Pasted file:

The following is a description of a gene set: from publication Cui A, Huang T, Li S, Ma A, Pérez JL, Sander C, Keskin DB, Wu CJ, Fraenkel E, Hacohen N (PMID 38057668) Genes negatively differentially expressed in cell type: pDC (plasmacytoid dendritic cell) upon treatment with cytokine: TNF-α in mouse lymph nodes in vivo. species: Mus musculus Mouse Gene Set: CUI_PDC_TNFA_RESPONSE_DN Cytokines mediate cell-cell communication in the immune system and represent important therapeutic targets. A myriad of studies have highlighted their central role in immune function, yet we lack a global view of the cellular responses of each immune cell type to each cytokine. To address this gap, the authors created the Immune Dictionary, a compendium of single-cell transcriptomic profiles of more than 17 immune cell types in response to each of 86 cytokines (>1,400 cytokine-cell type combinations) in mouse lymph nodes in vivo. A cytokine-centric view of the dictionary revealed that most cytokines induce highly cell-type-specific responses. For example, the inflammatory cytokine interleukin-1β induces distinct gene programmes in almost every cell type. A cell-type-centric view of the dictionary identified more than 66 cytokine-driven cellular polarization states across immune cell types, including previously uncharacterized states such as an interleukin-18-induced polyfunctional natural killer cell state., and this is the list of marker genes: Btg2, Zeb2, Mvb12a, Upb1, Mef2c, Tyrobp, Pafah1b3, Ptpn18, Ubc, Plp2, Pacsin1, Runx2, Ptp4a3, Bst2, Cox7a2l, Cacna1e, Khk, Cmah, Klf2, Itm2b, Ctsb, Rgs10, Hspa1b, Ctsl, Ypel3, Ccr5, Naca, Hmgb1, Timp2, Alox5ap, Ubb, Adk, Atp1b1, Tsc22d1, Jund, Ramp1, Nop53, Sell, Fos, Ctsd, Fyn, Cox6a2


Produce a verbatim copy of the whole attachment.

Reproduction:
The following is a description of a gene set: from publication Cui A, Huang T, Li S, Ma A, Pérez JL, Sander C, Keskin DB, Wu CJ, Fraenkel E, Hacohen N (PMID 38057668) Genes negatively differentially expressed in cell type: pDC (plasmacytoid dendritic cell) upon treatment with cytokine: TNF-α in mouse lymph nodes in vivo. species: Mus musculus Mouse Gene Set: CUI_PDC_TNFA_RESPONSE_DN Cytokines mediate cell-cell communication in the immune system and represent important therapeutic targets. A myriad of studies have highlighted their central role in immune function, yet we lack a global view of the cellular responses of each immune cell type to each cytokine. To address this gap, the authors created the Immune Dictionary, a compendium of single-cell transcriptomic profiles of more than 17 immune cell types in response to each of 86 cytokines (>1,400 cytokine-cell type combinations) in mouse lymph nodes in vivo. A cytokine-centric view of the dictionary revealed that most cytokines induce highly cell-type-specific responses. For example, the inflammatory cytokine interleukin-1β induces distinct gene programmes in almost every cell type. A cell-type-centric view of the dictionary identified more than 66 cytokine-driven cellular polarization states across immune cell types, including previously uncharacterized states such as an interleukin-18-induced polyfunctional natural killer cell state., and this is the list of marker genes: Btg2, Zeb2, Mvb12a, Upb1, Mef2c, Tyrobp, Pafah1b3, Ptpn18, Ubc, Plp2, Pacsin1, Runx2, Ptp4a3, Bst2, Cox7a2l, Cacna1e, Khk, Cmah, Klf2, Itm2b, Ctsb, Rgs10, Hspa1b, Ctsl, Ypel3, Ccr5, Naca, Hmgb1, Timp2, Alox5ap, Ubb, Adk, Atp1b1, Tsc22d1, Jund, Ramp1, Nop53, Sell, Fos, Ctsd, Fyn, Cox6a2